These emerging supply chain governance systems are shown to be multi–layered and politically contested, as transnational governance schemes interact with traditional state governance arrangements in both complementary and conflicting ways. The book s analysis of changes to the relationship between state and non–state actors within transnational governance processes will be of particular interest to scholars and students of globalisation, global governance and regulation.The Politics of Global Supply Chains also suggests some practical ways by which the effectiveness and accountability of supply chain governance could be strengthened, which will interest both scholars and practitioners in fields of global business regulation and corporate social responsibility. Conclusions are relevant to the business and civil society actors who participate directly in non–state governance schemes, and to state regulators whose distinctive governance capacities could play a much greater role than at present in supporting transnational, non–state governance processes.
Introduction: The Politics of Global Supply Chains 1
1 Power and Governance in Garment Supply Chains 18
2 The Emergence of Non–State Governance: Anti–Sweatshop Campaigns 44
3 The Private Sector Response: Codes of Conduct 71
4 Dispersed Power Within Coffee Supply Chains 87
5 The Transformative Challenge: Fair Trade as an Alternative Institutional Model 103
6 Starbucks CAFÉ Practices: The Responsible Corporation Responds 129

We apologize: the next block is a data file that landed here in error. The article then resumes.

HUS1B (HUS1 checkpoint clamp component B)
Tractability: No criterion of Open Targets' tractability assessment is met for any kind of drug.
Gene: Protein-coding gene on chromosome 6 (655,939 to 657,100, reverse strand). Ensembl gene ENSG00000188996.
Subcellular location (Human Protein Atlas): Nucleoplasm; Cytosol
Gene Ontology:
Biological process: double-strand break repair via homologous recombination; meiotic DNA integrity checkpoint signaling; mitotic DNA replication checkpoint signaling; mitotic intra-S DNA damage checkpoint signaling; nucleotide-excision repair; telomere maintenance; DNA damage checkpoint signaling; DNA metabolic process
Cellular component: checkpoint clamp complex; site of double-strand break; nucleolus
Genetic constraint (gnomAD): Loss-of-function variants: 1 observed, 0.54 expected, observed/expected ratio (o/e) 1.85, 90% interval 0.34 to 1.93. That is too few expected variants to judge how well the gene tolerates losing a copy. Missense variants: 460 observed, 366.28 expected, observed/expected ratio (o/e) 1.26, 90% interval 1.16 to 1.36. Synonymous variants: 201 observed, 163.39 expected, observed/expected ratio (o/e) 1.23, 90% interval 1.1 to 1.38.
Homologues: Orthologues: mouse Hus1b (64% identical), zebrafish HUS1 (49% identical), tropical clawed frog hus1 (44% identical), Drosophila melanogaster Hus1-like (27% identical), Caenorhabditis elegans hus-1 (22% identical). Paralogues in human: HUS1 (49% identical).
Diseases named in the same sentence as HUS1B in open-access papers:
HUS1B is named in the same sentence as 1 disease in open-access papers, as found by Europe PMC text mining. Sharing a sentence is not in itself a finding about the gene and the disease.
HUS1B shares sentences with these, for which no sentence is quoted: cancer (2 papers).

7 Interaction Between Initiatives: Diffusing Change Beyond Niche Supply Chains 147
8 Lessons and Synthesis: Power, Responsibility and Governance Beyond the State 165
Conclusion: Ongoing Political Contests in Global Supply Chains 191
Peter Utting, Deputy Director, United Nations Research Institute for Social Development
"Global supply chains play an important role not only in the world economy but also in global politics, and no one interested in them can afford to ignore this landmark study. Kate Macdonald′s ability to combine rigorous and enlightening analyses of global trends with invaluable insights into local processes and experiences, gathered through painstaking fieldwork over several years, is truly impressive."
Mathias Koenig–Archibugi, London School of Economics
"Macdonald brings alive the politics of supply chains, using rich case analysis to identify and question key production and regulation practices in today′s global economy. Thorough research yields helpful insights for theorists and activists alike."
Jan Aart Scholte, University of Warwick